OT Nicholas Petit-Frere, Ohio St.*

6’5” – 315 lbs.

Background:

Five-star recruit who redshirted as a true freshman and started one of fourteen games played the following year. Took over the starting right tackle job as a sophomore, then slid over to the left tackle spot for his junior campaign before declaring. Has a basketball background.

Positives:

Two-year starter with experience at both tackle spots. Very well-built for a zone blocking scheme like the Buckeyes use. Clearly a plus athlete for his size in terms of overall flexibility and short-area quickness. Fires out low and with explosiveness to jolt defenders; looks powerful at the point of attack. Very good at collapsing the edge of the defensive line by attacking the outside shoulder, with active leg churn after contact to generate movement; shows nastiness to finish when he has opponents on the ropes. Able to climb up to the second level and disrupt linebackers when no defensive linemen are over his shoulder. Nimble in the passing game; can really see his basketball background. Good lateral quickness to mirror and protect the edge against speed, getting solid depth in his kickslide. Pass sets have a wide base and straight back. Active with his hands, resetting effectively. Very good competitiveness through the snap. Keeps his head on a swivel.

Negatives:

Will need to match his listed height to meet the requirements of some teams as a tackle prospect. Can be a little bit of a leaner, causing him to fall off of the occasional block in the run game; typically becoming more likely with distance. Would like him to be more aggressive with his punch; can catch and ride at times. Anchor can drop slightly late. Lowers his head on occasion in pass protection. Can get too much depth and open himself up to inside moves. Some instances where he has to abandon his technique against defensive ends speed-rushing from wide techniques. Hand placement can be a little bit wide.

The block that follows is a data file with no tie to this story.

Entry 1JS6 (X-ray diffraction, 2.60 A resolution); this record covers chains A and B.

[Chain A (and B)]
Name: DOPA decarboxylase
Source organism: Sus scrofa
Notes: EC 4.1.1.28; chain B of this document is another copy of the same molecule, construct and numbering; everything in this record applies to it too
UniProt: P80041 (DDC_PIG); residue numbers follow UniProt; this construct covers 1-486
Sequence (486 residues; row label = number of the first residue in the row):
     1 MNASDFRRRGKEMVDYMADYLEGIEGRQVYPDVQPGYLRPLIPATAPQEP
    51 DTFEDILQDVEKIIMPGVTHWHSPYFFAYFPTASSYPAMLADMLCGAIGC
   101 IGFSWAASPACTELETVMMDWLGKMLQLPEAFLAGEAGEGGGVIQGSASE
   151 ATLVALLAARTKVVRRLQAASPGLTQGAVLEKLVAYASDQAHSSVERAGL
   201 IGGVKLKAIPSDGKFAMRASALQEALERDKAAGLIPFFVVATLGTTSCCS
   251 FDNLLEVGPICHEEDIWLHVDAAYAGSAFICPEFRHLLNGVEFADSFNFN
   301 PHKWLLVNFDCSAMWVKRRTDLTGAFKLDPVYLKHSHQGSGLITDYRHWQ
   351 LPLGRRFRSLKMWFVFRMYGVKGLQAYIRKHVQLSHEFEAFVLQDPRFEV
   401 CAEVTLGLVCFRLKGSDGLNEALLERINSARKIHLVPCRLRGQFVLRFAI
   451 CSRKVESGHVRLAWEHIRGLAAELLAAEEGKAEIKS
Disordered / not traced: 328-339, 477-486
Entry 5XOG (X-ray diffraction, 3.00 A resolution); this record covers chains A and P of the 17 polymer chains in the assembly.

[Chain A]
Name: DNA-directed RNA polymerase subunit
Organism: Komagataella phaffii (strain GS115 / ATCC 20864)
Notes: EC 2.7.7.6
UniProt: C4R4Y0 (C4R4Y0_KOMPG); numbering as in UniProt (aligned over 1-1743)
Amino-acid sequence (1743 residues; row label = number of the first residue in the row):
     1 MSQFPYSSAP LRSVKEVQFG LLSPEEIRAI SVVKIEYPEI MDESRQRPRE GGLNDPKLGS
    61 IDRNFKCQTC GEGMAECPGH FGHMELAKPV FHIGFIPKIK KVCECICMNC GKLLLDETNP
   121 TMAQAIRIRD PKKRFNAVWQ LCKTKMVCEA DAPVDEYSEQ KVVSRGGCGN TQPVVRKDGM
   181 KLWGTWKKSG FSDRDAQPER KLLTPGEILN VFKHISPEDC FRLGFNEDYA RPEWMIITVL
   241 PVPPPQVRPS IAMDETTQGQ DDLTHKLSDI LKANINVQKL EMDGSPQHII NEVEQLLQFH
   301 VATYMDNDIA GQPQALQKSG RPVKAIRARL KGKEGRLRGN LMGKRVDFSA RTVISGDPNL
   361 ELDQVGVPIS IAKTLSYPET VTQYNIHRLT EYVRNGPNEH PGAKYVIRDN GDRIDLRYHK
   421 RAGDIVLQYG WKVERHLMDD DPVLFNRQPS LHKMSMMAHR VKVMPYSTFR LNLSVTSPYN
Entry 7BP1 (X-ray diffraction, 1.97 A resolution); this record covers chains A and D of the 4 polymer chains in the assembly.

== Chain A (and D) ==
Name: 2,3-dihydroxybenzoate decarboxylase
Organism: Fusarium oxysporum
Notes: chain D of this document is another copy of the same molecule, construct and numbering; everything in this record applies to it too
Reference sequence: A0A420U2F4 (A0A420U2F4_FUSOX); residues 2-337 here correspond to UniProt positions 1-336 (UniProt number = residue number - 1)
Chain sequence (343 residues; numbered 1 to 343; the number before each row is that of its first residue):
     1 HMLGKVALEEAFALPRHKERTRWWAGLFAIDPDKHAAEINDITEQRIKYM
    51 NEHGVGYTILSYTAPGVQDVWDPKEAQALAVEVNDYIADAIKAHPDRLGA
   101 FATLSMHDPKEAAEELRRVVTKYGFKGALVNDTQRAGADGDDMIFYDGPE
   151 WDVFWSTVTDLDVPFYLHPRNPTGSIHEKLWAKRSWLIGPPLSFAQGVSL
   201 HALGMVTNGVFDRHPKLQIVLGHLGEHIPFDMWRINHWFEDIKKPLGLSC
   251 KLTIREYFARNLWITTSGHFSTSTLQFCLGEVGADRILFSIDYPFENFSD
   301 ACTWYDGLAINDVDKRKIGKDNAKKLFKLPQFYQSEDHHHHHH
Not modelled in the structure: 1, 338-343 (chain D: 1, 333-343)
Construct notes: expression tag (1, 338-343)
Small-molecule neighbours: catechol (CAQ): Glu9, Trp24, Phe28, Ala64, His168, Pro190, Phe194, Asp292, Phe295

Summary:

A very impressive offensive tackle prospect who has a few minor technical issues to work on but who was already pretty consistent at the college level and offers an attractive combination of size, flexibility, quickness, explosiveness, and physicality that could make him a blindside protector at the next level. Executed Ohio State’s zone-blocking concepts really well in the run game, but could also work in an inline/power-based offense. Probably going to end up as a second-day pick.

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